The Maranao are a southern Philippine ethno-linguistic group living along the fringes of Lake Lanao in the Lanao provinces of Mindanao. The Maranao are best known for their love of beauty as shown in their ukil art, poetry—the epic Darangen, inscribed on the UNESCO Representative List—and the torogan, the grandest type of Philippine architecture.
This penchant for beauty and ostentation is reflected in the warmth of their hospitality shown in their prestige feast, pagana. Pagana (also kapagana) is a verb meaning to treat guests (ana) and very important guests (banto) with the highest form of hospitality. Pagana symbolizes the host’s pangkatan a kathiardi or level of civility and indicates the degree of the host’s refinement. Pagana is afforded to a guest during special occasions—enthronements, weddings (kawing), graduations, engagements (dialaga), merrymaking (kapapakaradiyaan), and homecomings of people who had gone to the Hajj—and during the two religious feasts, Eid ul Adha and Eid ul Fitr. In a grand pagana, guests are lavishly welcomed with an extravagant banquet, marked with vibrant native attire, traditional dances, and pleasant company.
A traditional pagana dining set consists of pindulangan or dulang, an arrangement of native cuisines showcased on brass food trays (tabak) where four to six guests sit on cushions or mats. The food trays are covered with tray cloths (ampas). Also included in the dulang are a water container for drinking water (kararao), a ladle and brassware for washing hands (duda’i). Utensils, plates, and glasses are put upside down to indicate sanitation. The whole display is decorated with accents of gold or silver, symbolizing the colors of prestige and nobility.
Sitting around the pindulangan © Joshua M. Paquingan, MSU-IIT Cultural Development Office
The banquet of native cuisine served to the guests features a unique blend of flavors and spices. Since the majority of Maranao are Muslims, food should be Halal or permissible by Islamic law, and pork is strictly prohibited in their diet. The characteristic yellow tint of Maranao cuisine, which can be seen in many dishes including kuning or yellow rice, comes from the use of turmeric powder (kalawag), which they believe has medicinal properties that keeps them healthy. Some of the main dishes (panenedaan) served include carp, mudfish, water buffalo meat, chicken, fowl (usually wild duck but occasionally domesticated duck), deer, and goat. These foods are cooked and served as piphaparan (a dish with coconut shavings as the main ingredient), pisawawan (with soup), inisombo sa lana (fried), litha (with vegetables), and other ways. One popular spice included in the Maranao dish is palapa, which is made from shallots, ginger, and chili peppers simmered in coconut oil; it closely resembles Japanese wasabi but has a unique taste exclusive to the Maranao. Unlike in other parts of the world where dessert is served as the last course of a meal, the Maranao serve the mamis (sweet desserts) with the main course.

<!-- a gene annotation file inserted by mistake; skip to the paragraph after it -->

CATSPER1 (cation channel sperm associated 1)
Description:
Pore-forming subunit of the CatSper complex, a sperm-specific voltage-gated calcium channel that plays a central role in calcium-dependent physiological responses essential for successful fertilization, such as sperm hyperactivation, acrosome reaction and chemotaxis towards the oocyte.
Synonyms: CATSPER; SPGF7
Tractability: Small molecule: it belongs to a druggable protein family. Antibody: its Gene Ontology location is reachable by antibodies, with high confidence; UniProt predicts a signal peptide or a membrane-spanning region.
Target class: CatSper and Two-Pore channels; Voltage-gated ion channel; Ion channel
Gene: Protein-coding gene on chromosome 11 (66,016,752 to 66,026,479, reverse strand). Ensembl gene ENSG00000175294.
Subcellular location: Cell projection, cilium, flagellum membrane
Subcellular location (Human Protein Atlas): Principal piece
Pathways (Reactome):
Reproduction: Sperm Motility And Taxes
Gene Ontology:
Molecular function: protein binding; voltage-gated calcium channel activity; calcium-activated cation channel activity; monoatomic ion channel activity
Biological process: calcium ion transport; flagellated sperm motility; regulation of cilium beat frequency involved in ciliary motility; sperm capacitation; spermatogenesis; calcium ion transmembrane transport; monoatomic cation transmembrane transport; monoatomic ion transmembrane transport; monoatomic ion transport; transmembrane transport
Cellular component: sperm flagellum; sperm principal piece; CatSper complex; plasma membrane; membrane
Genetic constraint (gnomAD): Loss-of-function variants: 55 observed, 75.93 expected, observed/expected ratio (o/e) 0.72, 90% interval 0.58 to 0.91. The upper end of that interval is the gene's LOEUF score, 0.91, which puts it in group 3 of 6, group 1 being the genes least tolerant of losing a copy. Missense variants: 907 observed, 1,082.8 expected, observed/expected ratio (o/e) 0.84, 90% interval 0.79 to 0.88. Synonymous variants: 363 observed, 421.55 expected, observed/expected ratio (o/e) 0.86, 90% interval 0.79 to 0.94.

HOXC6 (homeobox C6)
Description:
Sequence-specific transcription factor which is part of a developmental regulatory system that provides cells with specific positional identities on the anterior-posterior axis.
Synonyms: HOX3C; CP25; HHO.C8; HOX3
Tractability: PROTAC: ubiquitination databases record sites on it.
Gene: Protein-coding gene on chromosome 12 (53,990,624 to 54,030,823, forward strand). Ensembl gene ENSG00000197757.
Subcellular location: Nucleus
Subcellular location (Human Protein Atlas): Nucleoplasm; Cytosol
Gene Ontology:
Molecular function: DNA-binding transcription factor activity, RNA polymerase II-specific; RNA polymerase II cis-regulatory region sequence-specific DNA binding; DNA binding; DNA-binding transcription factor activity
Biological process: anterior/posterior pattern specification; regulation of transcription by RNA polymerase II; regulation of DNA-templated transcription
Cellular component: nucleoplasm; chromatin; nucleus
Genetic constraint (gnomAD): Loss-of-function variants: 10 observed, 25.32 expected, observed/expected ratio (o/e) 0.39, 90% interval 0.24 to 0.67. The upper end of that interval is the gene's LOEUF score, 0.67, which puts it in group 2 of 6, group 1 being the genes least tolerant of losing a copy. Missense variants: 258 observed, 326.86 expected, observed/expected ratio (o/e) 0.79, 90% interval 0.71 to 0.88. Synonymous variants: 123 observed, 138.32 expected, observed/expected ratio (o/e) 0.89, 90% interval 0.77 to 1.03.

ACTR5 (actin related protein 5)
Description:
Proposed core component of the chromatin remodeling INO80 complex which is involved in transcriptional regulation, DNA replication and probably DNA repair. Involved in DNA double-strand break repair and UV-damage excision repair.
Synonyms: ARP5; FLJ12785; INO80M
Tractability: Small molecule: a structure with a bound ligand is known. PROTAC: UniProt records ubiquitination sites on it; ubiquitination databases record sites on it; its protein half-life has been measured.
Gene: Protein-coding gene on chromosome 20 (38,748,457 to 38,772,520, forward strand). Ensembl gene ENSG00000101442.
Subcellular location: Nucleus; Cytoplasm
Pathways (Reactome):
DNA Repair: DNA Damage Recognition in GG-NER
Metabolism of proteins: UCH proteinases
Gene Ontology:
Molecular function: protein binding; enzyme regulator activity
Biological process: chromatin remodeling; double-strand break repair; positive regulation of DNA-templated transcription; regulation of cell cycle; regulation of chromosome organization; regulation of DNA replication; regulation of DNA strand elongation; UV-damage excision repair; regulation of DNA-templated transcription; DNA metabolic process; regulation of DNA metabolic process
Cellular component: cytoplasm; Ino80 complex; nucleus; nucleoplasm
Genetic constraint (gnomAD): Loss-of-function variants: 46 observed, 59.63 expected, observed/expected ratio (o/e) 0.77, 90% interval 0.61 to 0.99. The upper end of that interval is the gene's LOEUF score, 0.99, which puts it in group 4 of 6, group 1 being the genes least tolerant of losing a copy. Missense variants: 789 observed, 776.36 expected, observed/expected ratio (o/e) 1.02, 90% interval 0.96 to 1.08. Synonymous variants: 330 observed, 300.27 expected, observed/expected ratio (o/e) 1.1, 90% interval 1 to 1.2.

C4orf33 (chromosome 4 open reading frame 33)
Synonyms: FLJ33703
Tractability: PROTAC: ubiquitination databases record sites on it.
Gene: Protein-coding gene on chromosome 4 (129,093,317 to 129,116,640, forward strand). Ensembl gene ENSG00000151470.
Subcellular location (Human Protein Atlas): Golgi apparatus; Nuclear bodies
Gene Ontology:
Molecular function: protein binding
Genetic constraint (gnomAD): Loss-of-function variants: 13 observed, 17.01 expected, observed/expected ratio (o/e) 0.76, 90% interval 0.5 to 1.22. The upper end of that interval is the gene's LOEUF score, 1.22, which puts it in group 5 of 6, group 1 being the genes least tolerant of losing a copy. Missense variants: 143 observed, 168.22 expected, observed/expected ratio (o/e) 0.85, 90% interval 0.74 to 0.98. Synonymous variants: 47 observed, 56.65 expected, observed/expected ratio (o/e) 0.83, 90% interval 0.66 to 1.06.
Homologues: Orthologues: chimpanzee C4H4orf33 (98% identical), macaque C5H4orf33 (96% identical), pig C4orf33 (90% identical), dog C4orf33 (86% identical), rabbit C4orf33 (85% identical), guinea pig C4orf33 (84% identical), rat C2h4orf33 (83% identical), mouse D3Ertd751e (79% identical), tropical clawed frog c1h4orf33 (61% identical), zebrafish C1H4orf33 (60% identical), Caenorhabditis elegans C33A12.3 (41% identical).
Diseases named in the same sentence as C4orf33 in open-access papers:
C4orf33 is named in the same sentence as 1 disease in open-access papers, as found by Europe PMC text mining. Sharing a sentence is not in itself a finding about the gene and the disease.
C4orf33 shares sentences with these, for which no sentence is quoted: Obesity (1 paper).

As mentioned, a grand pagana is a lavish affair. Guests are entertained with traditional performances like the kasagayan (a war dance), kapamalong–malong (a dance showing different ways of wearing a malong, a tubular piece of cloth), and singkil (a dance where dancers step through clashing bamboo poles in gracious and intricate moves accompanied by the music of the kulintang, a brass gong ensemble).
The spirit of hospitality is highly valued by the Maranao seeing that it fosters a sense of belongingness, unity, and harmony in their society. The pagana remains a signature of the timeless beauty of Maranao culture. To appreciate Maranao culture, one must experience pagana.